Is My Car Worth Less Than My Loan?

The Problem

Car loans and leases used to be no longer than 36 months. Today, with vehicles now as expensive as small homes, the length of loans and leases are typically 48 months, 60 months, or even longer. No matter the type of vehicle, coupe, sedan, van, sports utility vehicle, etc., they share a tendency to depreciate very quickly in their first few years of operation. Compare this with the fact that loan and lease payments are spread over a longer period of time. In short order, the amount of the unpaid loan and lease agreement balance becomes much larger than the vehicle’s value. This disparity of values, or gap, exists over much of the loan or lease period. Making matters worse is that this gap is usually only discovered after a total loss. The insurer pays the actual cash value of the vehicle and, instead of being reimbursed for your total loss, you have to pay the bank or leasing company thousands of dollars out of your own pocket (and don’t forget you have to pay your deductible too).

A Solution?

Nobody is to blame for this problem-not the bank, leasing company, insurer or the car manufacturer; but there are a couple of solutions to the dilemma:
The Auto Loan/Lease Coverage Endorsement
This optional coverage is available in most states, from a variety of insurance companies.

Coverage Leased vehicles

Reimburses you for the difference between the amount due under the terms of the lease and the actual cash value of the auto in the event of the auto’s total loss.

Coverage Owned vehicles

Pays any outstanding indebtedness incurred by you for that financed new vehicle in the event that there is total loss or damage to the vehicle and the amount due under the finance agreement is greater than the actual cash value of the automobile.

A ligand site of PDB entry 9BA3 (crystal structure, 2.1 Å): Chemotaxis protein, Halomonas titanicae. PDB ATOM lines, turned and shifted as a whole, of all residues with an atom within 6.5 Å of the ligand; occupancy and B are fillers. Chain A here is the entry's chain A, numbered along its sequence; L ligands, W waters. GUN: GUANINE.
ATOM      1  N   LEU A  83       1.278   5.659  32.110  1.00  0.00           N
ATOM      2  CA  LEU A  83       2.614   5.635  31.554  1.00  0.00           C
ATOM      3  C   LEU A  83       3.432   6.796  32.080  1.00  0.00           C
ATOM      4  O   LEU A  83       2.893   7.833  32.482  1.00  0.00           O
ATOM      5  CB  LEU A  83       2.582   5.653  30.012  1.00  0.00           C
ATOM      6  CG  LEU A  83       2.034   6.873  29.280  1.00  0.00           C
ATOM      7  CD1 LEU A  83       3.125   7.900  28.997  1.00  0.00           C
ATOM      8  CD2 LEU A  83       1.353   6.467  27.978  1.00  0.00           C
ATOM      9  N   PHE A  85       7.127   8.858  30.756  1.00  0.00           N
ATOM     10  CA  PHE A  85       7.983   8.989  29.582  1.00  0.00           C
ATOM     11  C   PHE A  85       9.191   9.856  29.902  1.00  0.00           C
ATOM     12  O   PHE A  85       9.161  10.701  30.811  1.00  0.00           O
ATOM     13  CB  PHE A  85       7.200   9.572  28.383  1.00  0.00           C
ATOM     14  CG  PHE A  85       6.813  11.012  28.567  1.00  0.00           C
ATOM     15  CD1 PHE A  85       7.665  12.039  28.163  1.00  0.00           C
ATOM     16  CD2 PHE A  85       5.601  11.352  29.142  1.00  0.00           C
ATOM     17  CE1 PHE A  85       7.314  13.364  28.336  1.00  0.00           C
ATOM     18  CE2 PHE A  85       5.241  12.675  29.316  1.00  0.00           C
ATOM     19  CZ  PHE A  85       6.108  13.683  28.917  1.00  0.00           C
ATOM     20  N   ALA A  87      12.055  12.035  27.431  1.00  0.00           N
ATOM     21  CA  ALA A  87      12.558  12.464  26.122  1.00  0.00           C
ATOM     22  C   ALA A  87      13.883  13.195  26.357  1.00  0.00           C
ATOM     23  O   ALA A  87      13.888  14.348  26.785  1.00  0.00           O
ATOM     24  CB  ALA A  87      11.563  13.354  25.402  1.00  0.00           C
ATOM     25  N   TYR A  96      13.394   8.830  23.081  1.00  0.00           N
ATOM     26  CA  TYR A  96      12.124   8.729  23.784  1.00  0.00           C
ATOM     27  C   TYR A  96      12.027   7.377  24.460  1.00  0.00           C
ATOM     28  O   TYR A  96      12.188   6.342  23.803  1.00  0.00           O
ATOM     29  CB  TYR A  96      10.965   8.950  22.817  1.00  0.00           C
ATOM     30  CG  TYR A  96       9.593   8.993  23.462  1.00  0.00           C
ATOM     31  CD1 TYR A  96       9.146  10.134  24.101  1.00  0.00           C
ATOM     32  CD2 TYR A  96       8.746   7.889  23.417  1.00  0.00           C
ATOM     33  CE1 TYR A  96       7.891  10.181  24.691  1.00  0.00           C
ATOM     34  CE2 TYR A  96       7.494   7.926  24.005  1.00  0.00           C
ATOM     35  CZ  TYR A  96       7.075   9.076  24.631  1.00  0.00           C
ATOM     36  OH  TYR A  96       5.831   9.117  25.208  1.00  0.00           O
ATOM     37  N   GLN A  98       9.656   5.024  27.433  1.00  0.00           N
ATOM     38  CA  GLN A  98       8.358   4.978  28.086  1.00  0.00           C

Coverage Partial Losses

On partial losses, the company will normally pay to have the damages repaired or parts replaced, and the lease or loan gap coverage option is not a factor in the loss settlement.

There are exclusions:

-Generally this optional coverage excludes items such as:
-Overdue lease payments.
-Financial penalties imposed under a lease for excessive use, abnormal wear and tear, or high mileage.
-Security deposits not refunded by the lessor.
-Costs for extended warranties, credit life, health, accident, or disability insurance purchased with the loan or lease.
-Carryover balances from a previous lease.

Auto Replacement Cost Coverage

This coverage is still fairly new to the insurance marketplace and its availability varies by state. For an additional premium, an owner of a new car may buy coverage to settle major losses according to the vehicle’s replacement cost rather than its depreciated, actual cash value. There are some coverage limitations such as:

-The coverage is usually only available for cars up to six months old
-There may be a maximum dollar amount that applies to a total loss
-The coverage may only be available for the first few years of the car’s useful life.
-Considering these limitations, this option is more suited to narrowing, rather than closing the lease/loan gap.

Again, companies usually restrict these options for persons who purchase the coverage soon after they acquire or lease a new vehicle. Companies may not offer this endorsement on used vehicles. The cost for these optional coverages is usually a percentage of an auto’s premium that’s charged for physical damage to your auto. If you have a newer vehicle and are concerned that you could suffer a large out-of-pocket expense if your car is totaled, you should talk to a qualified insurance professional to answer your questions and, if you choose, to seek the coverage for you. revised 10/99

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